Mary Dela Cruz

Mary Dela Cruz is a 20-year-old Civil Engineering student whose roots trace back to Binangonan, Rizal but resides in Mandaluyong City at present. Her family of four draws their income both from her father’s pay as a family driver and her mother’s profits as an ice candy vendor. Since her formative years, she has already excelled academically having attained 1st honorable mention. She sustained this feat further as she went on to receive the Leadership Award and Academic Award.


12 adverse stories. 12 admirable young women. One unifying idea: to advance women’s status in society through empowerment. A decade after its establishment, EWSP has actualized
and sustained its raison d’etre leaving an endless potential for positive impact led by women in society. With this, let us await what positive impact EWSP has in store for our 12 scholars by the end of 2019.

Education Program Award District Goals

EWSP of Zonta Makati and Environs Foundation is a scholarship program for very marginalized but bright young women enrolled in male-dominated courses like Engineering and the Sciences. These scholars are in the Top Ten % of their class in terms of academic standing and come from families with Indigency Certificates from their communities. Their family average support earning is about of $200 a month. The program started in 2009 and has grown in stature and number through the years. As of the end of school year 2018-2019, we have had 163 graduates.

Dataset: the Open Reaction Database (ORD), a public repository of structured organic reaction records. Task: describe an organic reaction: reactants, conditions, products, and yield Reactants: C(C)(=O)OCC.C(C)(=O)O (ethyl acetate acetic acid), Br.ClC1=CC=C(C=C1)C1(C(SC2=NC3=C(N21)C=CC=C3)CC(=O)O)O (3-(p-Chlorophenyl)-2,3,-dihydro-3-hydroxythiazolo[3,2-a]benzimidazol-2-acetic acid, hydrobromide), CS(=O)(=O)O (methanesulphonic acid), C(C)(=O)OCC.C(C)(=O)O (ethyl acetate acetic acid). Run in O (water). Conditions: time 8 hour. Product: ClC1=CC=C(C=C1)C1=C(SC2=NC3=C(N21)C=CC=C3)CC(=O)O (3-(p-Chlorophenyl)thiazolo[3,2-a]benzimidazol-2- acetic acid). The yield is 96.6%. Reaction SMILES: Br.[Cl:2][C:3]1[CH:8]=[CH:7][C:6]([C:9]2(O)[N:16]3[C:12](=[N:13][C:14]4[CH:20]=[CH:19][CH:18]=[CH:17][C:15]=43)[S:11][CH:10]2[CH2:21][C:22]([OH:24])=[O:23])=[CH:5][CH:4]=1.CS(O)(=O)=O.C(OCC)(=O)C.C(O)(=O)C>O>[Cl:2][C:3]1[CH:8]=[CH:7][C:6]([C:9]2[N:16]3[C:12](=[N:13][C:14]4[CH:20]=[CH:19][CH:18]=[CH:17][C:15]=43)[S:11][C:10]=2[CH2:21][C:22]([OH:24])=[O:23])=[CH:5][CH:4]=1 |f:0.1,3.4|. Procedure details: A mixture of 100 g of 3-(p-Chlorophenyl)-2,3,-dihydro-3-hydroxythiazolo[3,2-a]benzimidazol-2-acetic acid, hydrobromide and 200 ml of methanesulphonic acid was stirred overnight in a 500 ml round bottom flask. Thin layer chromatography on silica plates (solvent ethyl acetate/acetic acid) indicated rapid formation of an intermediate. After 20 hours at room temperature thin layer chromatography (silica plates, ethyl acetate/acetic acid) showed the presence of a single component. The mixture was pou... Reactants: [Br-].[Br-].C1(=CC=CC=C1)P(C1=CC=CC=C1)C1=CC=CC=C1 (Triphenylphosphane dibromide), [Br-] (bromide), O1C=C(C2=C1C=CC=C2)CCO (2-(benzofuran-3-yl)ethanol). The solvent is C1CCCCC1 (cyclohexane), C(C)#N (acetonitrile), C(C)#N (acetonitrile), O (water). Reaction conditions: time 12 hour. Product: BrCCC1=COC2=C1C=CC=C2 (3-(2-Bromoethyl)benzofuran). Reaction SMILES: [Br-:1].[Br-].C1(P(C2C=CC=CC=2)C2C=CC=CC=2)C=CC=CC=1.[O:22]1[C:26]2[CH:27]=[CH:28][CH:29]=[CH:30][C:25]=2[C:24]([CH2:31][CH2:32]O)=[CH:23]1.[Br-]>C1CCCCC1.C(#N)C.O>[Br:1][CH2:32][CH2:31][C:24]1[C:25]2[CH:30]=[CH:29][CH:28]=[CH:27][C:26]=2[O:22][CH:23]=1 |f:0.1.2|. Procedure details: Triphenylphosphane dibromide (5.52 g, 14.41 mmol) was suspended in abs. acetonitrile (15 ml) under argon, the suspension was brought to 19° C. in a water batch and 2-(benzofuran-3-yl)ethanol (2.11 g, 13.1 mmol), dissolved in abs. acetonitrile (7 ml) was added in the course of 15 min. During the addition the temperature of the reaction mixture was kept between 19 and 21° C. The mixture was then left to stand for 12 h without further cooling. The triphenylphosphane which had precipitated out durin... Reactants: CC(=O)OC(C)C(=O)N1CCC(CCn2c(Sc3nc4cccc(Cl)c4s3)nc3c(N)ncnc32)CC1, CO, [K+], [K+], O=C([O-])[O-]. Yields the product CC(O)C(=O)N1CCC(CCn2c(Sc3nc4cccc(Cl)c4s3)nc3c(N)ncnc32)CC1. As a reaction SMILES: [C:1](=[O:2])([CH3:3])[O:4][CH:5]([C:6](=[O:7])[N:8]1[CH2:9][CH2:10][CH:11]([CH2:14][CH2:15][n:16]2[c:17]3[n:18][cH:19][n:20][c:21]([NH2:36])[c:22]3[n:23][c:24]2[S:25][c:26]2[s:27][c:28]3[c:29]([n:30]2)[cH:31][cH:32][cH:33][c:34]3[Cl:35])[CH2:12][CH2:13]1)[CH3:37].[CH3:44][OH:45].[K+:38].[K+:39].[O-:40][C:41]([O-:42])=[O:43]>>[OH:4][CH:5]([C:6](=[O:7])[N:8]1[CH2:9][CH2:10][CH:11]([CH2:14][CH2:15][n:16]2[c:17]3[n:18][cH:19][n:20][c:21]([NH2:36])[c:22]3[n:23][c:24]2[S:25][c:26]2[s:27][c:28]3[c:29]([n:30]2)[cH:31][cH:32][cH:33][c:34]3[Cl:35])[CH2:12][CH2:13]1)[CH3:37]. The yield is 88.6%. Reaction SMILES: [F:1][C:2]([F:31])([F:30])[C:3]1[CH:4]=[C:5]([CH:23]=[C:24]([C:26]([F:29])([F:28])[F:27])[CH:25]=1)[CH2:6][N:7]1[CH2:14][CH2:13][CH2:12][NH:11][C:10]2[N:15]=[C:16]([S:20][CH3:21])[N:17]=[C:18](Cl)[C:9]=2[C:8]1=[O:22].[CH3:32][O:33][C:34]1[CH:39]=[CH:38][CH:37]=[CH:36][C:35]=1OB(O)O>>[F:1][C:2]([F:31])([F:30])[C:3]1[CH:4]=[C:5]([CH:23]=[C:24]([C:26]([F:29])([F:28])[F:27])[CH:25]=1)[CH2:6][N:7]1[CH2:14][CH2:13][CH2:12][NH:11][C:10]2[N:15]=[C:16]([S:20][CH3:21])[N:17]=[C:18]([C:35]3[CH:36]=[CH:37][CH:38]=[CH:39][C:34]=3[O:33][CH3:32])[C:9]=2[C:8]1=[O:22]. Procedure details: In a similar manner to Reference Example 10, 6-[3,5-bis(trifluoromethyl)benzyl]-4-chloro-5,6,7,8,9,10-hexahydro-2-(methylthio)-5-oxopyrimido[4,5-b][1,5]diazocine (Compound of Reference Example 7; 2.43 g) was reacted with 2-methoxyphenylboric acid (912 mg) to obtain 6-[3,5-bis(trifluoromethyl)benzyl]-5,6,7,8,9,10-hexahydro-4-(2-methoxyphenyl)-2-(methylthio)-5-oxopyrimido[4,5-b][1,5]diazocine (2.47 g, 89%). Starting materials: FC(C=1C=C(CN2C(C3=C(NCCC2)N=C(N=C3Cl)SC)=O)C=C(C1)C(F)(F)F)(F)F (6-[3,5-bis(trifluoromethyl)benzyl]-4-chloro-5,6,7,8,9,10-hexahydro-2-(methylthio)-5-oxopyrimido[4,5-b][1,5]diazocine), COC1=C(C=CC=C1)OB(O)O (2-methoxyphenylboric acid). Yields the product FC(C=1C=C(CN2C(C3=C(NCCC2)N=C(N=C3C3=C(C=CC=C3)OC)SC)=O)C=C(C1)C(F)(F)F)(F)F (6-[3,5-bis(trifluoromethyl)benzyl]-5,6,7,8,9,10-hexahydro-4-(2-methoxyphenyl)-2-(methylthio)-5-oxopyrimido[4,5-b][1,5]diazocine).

EWSP includes not only financial assistance from Zonta but also mentoring and workshop activities/seminars outside the academic field but relevant to character development. EWSP graduates are all 1st takers in the board exam, well employed, helping their siblings to pursue education, and are on their way to making a name for themselves here and abroad.

An example is Michelle Anne Tabirao, 2014 Computer Engineering graduate, mentored by a Zontian. Michelle lived in the remote island of Catanduanes all her life until she enrolled in a Manila university (PUP) and was given an EWSP grant. After graduation she worked at a start-up company designing software. She initiated workshop events inviting students from UP and government workers to undertake customized software technology. The events in both Luzon and Visayas sites were so successful that attendees numbered in the thousands. After 2 years, she applied for an Erasmus Mundus Joint Masteral Degree Scholarship (EMJMD) in Digital Communication given by the European Union. Her accomplishments stood out and she was among those chosen from hundreds of applicants. She is now working in Africa, employed by an International German company.Michelle has spread her wings and is flying to great heights, always grateful to Zonta for the scholarship and mentoring. Michelle is just one story among many other EWSP women scholars with changed lives. Now they are fully equipped getting out of poverty toward success, bringing additional benefits to their respective families, to the country and humanity as a whole.

This is truly an empowering women program undertaken by caring Zontians.